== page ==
Machine shop services are somewhat unique, yet may seem to be so much the same. Most shops specialize in turning, milling, edm, waterjet, etc. Then there are the big shops – the “one stop for all your needs” type shops.

During my career, I was fortunate enough to work for both larger and some smaller shops. Usually, the management team would meet with perspective clients to discuss their individual needs. And one question that came up almost every time is “what is your shop rate?”. At the time, it seemed like a black and white question. Let’s face it, customers want the best bang for the buck – who can blame them?

Shop rate really isn’t as cut and dry as it may seem. If a shop has not upgraded equipment regularly, it would allow them to offer a lower shop rate. As for a shop that does keep up to date with the latest equipment and training, their shop rate may very well be higher. Equipment features today can easily surpass throughput of machines from 5 or 10 years ago. Less setups, less program times, and high productivity will be very evident.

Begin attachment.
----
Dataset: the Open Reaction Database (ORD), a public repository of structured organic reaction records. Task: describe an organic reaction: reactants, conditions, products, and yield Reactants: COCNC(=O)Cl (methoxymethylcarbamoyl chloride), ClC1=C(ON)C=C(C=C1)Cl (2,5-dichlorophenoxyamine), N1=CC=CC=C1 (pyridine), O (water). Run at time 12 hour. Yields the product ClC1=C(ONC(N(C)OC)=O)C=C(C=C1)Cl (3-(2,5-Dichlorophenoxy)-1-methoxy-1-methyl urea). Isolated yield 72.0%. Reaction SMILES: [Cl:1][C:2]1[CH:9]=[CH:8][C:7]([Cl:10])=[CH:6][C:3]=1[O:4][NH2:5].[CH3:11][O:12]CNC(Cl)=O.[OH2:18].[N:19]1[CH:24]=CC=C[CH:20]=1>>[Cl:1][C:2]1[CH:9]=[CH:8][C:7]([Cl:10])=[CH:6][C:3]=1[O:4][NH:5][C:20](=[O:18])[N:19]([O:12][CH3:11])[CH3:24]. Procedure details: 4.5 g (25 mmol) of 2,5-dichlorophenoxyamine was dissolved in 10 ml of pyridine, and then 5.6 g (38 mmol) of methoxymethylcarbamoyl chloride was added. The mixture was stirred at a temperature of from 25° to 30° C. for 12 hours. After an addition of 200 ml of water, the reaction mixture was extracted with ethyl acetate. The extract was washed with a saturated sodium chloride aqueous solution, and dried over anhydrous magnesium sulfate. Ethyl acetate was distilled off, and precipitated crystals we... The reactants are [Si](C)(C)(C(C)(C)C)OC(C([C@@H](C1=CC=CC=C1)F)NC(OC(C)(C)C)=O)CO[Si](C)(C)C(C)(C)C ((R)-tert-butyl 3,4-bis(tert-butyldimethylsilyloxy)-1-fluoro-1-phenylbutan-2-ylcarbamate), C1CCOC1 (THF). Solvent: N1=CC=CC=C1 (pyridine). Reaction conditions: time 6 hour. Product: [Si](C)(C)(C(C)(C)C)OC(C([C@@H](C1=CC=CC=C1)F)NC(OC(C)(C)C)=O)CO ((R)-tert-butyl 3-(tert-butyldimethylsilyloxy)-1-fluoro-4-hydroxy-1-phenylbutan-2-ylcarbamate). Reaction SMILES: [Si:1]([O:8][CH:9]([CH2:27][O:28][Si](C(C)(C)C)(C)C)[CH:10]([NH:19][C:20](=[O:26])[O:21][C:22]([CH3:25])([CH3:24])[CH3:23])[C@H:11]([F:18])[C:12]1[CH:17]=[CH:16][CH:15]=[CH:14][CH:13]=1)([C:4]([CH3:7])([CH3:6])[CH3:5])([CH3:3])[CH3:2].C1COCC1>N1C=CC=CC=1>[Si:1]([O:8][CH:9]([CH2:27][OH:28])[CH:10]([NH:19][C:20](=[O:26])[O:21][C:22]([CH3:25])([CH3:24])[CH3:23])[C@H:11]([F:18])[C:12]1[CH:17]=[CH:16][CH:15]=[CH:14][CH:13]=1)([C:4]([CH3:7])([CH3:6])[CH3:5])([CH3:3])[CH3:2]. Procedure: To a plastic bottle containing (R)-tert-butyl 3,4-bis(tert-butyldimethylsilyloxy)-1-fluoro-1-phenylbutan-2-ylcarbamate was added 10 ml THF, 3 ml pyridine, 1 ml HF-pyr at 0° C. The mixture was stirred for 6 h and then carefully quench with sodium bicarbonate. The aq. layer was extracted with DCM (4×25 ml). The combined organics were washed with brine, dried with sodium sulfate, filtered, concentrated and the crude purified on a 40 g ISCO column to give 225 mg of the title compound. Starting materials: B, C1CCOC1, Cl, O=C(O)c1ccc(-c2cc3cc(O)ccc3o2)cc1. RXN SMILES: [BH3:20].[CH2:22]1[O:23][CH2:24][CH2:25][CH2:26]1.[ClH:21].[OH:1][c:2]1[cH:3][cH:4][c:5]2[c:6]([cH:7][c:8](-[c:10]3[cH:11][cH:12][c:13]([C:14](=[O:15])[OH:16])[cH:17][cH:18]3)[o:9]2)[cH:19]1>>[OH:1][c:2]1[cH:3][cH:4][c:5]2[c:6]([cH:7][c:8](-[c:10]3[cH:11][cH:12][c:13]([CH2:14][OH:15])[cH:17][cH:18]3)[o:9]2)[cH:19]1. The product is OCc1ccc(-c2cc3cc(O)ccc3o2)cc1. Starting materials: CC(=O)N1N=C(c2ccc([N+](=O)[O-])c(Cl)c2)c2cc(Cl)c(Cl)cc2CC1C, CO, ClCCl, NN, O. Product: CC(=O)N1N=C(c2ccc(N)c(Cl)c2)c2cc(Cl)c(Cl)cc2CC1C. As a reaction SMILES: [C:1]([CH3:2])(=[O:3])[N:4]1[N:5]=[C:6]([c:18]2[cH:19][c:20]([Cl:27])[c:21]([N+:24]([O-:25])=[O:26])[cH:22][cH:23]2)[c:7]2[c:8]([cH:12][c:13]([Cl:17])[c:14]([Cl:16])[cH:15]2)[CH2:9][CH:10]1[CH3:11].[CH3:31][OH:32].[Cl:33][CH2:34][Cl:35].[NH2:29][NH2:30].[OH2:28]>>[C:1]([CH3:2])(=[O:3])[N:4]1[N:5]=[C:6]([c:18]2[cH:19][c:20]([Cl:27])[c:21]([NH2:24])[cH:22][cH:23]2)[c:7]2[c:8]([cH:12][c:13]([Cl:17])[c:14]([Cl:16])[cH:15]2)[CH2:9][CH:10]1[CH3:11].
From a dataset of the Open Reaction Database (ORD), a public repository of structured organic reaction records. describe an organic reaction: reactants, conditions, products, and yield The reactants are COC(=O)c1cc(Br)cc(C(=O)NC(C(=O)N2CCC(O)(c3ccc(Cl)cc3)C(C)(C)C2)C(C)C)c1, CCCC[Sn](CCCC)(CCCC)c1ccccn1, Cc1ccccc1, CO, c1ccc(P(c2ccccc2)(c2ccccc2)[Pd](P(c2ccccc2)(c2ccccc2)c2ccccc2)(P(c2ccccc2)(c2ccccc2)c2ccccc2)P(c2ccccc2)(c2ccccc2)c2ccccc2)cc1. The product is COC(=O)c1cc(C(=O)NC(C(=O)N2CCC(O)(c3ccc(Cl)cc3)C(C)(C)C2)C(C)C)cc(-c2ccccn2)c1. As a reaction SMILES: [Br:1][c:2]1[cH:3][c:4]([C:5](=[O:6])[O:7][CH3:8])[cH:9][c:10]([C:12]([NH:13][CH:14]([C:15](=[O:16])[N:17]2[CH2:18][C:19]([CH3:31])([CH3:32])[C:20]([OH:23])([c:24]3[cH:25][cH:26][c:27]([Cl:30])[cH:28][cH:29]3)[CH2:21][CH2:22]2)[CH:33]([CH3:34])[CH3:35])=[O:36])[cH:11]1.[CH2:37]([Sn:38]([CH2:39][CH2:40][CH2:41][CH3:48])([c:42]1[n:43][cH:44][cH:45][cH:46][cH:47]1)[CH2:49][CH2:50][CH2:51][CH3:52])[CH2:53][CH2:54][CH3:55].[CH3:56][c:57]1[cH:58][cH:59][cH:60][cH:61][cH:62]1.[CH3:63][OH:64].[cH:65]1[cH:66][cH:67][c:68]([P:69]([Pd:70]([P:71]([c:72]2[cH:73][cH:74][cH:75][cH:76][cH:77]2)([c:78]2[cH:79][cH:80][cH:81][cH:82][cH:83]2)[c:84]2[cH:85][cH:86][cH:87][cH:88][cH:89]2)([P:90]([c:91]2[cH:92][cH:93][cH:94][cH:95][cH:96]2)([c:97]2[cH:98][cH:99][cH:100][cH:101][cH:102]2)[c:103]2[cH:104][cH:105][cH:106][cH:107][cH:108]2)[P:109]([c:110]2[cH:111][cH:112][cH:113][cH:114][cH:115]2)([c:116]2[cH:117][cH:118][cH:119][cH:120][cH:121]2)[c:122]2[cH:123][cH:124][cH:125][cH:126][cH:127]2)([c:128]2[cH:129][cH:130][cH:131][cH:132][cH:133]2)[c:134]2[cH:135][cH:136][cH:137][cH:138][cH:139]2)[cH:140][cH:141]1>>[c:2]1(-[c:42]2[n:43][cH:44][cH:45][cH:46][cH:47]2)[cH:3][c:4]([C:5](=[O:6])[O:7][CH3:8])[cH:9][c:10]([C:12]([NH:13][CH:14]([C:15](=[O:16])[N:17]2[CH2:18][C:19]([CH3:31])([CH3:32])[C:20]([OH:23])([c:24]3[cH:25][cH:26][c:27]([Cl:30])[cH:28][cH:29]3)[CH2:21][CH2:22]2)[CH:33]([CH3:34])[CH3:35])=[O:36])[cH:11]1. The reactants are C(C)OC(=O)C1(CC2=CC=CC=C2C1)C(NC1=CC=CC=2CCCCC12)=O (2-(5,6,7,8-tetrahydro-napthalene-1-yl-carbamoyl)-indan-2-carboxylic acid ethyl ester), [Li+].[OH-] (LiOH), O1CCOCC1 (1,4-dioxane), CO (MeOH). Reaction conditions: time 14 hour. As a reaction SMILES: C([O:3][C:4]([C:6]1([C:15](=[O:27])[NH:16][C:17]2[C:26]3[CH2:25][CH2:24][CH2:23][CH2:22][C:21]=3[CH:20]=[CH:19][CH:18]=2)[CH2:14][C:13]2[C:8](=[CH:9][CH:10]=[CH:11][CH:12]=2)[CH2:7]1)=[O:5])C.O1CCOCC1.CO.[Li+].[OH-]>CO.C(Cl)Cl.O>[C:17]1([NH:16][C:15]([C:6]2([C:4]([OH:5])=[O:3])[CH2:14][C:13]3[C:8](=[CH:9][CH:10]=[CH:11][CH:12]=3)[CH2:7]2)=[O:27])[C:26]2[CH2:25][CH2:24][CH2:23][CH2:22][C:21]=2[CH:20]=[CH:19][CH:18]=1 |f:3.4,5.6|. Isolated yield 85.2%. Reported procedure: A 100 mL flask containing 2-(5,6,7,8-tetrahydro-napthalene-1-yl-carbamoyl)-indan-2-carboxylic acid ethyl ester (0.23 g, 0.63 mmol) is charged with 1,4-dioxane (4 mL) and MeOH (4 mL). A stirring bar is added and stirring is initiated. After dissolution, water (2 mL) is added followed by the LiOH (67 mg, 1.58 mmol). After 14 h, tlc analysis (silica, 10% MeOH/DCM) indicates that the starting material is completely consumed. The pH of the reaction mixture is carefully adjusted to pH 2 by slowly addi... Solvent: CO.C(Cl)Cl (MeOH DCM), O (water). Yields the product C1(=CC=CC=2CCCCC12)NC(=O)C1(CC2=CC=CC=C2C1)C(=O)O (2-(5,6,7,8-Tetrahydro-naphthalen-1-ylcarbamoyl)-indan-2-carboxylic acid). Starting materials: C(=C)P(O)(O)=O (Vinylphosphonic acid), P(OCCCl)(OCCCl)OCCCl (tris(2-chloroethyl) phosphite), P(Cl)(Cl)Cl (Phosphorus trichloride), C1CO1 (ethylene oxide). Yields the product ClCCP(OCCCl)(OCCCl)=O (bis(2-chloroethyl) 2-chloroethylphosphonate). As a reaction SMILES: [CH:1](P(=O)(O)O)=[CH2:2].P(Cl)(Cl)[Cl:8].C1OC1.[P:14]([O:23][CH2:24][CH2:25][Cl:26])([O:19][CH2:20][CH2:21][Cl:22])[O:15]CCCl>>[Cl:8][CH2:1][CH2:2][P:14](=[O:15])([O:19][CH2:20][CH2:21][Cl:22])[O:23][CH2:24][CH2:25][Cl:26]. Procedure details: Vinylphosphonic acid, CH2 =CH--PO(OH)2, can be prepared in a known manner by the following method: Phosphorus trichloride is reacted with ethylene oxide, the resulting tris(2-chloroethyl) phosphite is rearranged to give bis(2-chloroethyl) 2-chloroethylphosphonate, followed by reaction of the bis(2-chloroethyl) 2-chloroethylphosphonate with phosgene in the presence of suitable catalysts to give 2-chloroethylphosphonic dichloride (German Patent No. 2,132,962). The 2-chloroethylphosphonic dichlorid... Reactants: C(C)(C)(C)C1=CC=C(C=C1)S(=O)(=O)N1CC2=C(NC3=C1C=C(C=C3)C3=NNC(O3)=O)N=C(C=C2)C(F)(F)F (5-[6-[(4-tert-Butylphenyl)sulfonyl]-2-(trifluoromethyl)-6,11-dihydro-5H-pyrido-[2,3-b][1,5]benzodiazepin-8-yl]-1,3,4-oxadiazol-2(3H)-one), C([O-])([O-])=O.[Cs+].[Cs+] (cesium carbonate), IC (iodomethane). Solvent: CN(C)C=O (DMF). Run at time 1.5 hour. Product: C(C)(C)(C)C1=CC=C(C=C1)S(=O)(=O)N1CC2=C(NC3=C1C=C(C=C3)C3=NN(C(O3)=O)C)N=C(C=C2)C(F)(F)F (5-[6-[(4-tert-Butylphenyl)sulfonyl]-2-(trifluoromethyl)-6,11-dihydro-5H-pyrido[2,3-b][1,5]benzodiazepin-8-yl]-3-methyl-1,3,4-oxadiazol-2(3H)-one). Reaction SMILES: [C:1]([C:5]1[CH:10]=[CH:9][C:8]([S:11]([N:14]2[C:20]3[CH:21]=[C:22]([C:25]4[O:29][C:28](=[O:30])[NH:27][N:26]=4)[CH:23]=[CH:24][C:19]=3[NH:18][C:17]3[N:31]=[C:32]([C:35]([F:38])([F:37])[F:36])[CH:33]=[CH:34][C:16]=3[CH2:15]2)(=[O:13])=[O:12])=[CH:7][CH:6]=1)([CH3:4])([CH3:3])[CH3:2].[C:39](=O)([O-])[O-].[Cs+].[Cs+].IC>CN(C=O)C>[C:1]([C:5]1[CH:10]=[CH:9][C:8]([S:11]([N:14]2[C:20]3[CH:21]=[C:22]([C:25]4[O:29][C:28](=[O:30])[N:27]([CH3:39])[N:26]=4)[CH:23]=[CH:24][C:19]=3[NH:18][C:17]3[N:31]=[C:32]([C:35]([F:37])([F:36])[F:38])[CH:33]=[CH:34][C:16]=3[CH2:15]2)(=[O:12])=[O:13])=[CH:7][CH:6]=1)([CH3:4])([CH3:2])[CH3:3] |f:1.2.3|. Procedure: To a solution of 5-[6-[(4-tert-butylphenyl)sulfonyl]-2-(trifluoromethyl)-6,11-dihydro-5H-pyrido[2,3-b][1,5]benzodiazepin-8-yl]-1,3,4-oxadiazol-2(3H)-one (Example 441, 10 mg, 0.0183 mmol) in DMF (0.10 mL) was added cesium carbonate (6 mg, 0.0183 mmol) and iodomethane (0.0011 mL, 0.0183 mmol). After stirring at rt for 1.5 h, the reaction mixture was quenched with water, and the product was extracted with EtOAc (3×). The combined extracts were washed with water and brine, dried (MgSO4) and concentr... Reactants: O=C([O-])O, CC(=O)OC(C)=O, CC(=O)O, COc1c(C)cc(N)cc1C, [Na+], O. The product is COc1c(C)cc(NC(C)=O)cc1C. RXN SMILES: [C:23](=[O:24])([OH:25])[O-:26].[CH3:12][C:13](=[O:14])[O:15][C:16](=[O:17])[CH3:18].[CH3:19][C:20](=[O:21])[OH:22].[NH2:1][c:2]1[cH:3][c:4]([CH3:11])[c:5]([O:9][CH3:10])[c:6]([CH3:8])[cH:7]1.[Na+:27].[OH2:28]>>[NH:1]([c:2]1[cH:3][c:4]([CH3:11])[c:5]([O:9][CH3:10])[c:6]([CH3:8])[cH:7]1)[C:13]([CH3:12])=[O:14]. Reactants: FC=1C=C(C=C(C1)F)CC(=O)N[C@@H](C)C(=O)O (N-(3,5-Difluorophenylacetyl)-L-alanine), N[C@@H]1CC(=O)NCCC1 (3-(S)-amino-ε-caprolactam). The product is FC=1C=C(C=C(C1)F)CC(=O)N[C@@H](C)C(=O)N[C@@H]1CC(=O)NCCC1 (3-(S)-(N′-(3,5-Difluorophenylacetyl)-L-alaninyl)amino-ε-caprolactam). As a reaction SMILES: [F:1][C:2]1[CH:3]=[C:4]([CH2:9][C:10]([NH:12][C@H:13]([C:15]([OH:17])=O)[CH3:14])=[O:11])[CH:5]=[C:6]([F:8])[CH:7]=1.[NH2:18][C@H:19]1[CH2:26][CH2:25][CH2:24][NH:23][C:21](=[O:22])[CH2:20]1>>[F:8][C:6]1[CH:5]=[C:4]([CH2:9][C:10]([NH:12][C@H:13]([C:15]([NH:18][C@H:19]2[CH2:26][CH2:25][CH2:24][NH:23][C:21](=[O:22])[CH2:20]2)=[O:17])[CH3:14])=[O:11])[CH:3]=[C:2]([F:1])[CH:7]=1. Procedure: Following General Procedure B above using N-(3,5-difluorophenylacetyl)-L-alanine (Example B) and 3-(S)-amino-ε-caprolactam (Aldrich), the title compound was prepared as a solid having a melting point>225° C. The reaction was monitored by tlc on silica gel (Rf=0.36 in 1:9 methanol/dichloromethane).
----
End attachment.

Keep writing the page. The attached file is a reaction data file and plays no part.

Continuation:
It is not far-fetched to have older equipment, older techniques, more setup times contribute to 3 times the manufacturing times. Let’s assume a given widget in a modern facility with a shop rate of $100 per hour may cost $150 to manufacture. That same widget, put through a less modern shop, with older manufacturing techniques and practices, will most likely cost $200+ to produce.

The bottom line is this – Shop rates are not an accurate way to gage who can make your parts for less cost. Shop rate is irrelevant. Have your parts quoted, get to know the perspective shop, and partner up with them to help you get the most from your dollar. Ultimately, it really comes down to which shop will give you the best bang for the buck, regardless of shop rate.